During Green October, the Camden Public Library will be exploring some of the local efforts and local effects of the “green food” movement. Specialty food producers — often operating home-based microenterprises — are a growing Maine industry. Yet starting a Maine home-based food business can be a challenge, including licensing, food safety, and business skill-building. In addition, some recipes and food products for sale may need to be reviewed by the Maine Food Processing Authority.

“From Recipe to Market” on Tuesday, Oct. 18 at 6:30 p..m, is a panel presentation of local food startups and a representative from the University of Maine’s Cooperative Extension service who will offer experience and expertise on what an entrepreneur needs to do to prepare a new food product for the market. Speakers will include Beth Calder, Food Science Specialist with the University of Maine, Allison Lakin of Lakin’s Gorges Cheese LLC, and others.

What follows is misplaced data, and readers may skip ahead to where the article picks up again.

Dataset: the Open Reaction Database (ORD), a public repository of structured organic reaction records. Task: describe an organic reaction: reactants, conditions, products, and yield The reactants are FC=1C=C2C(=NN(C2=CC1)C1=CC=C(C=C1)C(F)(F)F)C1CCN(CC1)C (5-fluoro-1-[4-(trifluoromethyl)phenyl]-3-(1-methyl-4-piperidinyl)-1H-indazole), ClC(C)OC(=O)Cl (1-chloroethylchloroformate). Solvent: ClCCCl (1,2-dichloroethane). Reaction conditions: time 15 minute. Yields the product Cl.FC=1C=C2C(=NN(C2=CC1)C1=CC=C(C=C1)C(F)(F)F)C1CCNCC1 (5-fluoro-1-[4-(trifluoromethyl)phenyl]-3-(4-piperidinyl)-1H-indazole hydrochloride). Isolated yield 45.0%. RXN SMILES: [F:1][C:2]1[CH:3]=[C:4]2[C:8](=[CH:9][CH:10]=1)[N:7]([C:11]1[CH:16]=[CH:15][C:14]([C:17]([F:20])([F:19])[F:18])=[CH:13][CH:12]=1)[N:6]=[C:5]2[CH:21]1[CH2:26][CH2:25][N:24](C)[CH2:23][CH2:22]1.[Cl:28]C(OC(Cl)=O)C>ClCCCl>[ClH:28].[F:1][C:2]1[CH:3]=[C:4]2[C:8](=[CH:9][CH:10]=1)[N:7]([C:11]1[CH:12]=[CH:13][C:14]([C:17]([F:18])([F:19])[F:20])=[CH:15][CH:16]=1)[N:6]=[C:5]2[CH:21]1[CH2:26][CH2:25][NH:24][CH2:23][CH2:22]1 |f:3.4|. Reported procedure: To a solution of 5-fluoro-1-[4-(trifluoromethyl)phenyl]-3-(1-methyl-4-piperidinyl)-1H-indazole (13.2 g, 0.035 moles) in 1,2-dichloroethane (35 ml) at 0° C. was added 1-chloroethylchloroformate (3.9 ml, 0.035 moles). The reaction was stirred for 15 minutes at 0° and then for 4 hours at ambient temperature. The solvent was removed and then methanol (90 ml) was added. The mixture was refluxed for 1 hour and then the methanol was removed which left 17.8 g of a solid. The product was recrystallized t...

“Do you have a recipe that has been passed through your family for generations?” asks Beth Calder in her introduction to “Recipe to Market.” “Do family and friends rave about a food product that you make and encourage you to start your own food business? Are you an entrepreneur who sees a niche market for your food product? Are you a small-scale farmer who wants to develop value-added food products? Are you a caterer or restaurant owner who would like to provide one of your signature products to the retail market?” The panel discussion on Oct. 18 will offer insights and suggestions about how to begin a home-based food business.

Lakin’s Gorges Cheese LLC is a new cheese-making business in Rockport, started by Allison Lakin. Lakin makes basket-molded fresh Ricotta from local Maine milk.